Testosterone and Androgen
While testosterone is generally considered to be a male hormone, it is also
produced in small amounts by the ovary. Other hormones called androgens have
testosterone like effects and are also produced by both the ovary and the
These hormones have the following effects:
1. General effect - increase energy, sex drive (libido), aggression, appetite,
2. Specific effect - male type hair growth, oily skin and acne, enlargement
of the clitoris, changes in the voice, coarsening of the skin
After menopause, there are several situations where androgens might play
First, for those women whose ovaries have been surgically removed and who
do not "feel right" on estrogen replacement therapy alone. They may have
a lack of energy, lack of sexual interest, or just "not being right".
The addition of very small amounts of testosterone to their therapy, comparable
to those women with ovaries, can often make them feel much better.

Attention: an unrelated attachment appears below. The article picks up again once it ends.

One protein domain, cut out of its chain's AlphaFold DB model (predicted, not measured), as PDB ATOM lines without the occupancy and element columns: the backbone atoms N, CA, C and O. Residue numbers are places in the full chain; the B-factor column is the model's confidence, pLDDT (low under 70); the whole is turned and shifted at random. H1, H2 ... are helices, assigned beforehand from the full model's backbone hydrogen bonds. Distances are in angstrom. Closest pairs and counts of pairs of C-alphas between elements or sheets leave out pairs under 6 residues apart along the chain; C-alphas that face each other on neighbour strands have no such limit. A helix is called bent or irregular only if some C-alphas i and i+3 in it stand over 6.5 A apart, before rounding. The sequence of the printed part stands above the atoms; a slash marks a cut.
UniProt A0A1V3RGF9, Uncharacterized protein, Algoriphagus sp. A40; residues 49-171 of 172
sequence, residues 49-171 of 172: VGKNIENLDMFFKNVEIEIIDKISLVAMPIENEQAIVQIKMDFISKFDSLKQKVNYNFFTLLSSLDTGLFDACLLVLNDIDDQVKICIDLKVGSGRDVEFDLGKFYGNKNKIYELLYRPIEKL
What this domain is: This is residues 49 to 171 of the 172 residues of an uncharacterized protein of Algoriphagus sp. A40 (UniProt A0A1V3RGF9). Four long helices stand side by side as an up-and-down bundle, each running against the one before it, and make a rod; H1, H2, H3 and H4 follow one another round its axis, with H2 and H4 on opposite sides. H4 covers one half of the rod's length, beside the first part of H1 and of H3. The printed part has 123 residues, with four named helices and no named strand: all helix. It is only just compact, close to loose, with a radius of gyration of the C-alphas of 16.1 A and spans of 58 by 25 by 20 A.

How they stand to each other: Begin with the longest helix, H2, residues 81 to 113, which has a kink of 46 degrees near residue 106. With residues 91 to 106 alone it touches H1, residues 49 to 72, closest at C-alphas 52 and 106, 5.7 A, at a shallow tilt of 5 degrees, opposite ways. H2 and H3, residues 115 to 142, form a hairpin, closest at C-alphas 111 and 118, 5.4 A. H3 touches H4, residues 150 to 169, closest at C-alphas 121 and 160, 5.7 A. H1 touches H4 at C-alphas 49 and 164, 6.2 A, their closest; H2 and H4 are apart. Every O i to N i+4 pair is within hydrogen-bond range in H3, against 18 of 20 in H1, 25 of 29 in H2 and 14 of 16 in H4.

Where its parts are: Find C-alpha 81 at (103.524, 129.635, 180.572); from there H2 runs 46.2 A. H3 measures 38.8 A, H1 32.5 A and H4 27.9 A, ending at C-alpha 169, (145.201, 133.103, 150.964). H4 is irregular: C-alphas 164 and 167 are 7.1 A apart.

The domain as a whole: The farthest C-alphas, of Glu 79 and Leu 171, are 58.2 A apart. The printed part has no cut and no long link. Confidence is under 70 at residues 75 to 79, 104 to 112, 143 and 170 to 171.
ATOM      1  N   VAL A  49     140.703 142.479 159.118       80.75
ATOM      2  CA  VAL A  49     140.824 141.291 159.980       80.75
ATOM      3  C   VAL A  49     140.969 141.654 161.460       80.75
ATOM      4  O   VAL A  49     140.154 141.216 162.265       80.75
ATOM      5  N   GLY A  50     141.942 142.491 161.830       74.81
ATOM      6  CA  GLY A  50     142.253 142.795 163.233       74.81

It is essential to keep the amount small enough so that the male-directed
side effects -- weight gain, excessive hair, acne -- are kept within an
Second, if the ovaries remain in place after menopause, the body may respond
with a high level of FSH, which is trying to force the ovary to produce estrogen.
This may make the ovary produce excessive androgen which can lead to benign
tumors forming in the ovary. This probably explains why some elderly women
develop increased facial hair, a coarsening of features, and a deeper gravelly
The administration of estrogen may then cause the level of FSH to be reduced
blocking the production of androgens and reverse this effect.
Androgen therapy during menopause carries with it some risks of changes which
are dose regulated. These are changes in the blood cholesterol patterns and
levels which may increase the risk of heart disease. However when given in
low dosages there are no adverse effects on lipids and lipo proteins.